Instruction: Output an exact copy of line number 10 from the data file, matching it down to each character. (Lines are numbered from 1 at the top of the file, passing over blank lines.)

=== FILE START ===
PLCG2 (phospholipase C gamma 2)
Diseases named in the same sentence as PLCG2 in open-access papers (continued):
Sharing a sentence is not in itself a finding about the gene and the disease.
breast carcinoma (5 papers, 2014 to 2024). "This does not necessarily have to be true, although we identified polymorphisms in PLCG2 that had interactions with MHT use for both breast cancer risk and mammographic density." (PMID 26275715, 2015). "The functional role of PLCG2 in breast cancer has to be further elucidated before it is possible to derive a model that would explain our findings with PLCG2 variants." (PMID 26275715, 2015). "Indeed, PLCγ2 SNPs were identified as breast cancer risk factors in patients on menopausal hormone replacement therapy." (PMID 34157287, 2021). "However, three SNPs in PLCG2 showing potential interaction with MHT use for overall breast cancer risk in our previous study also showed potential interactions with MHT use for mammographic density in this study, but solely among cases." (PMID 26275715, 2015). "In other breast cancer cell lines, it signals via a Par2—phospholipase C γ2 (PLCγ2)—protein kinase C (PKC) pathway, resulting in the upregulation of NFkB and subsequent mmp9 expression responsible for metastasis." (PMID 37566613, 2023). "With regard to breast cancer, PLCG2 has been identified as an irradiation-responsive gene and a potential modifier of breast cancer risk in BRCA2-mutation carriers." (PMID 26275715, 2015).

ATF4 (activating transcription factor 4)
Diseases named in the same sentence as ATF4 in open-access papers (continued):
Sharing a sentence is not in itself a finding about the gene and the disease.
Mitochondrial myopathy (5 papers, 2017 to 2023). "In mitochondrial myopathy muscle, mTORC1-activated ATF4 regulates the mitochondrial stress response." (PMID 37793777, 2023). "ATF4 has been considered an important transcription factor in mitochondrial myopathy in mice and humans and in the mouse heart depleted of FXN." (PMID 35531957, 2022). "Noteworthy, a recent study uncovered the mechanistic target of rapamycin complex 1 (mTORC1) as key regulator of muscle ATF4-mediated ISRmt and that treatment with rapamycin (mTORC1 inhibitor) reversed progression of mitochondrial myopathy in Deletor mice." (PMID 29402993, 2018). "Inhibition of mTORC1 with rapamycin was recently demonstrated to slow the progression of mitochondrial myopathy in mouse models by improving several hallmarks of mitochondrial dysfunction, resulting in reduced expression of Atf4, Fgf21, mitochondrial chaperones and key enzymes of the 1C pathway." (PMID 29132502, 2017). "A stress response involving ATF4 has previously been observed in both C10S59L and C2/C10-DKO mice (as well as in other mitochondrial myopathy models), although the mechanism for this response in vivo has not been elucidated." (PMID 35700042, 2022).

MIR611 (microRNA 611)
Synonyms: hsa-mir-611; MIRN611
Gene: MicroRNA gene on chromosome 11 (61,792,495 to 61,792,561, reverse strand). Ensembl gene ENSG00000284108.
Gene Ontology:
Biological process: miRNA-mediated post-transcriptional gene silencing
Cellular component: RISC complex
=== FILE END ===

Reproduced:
Synonyms: hsa-mir-611; MIRN611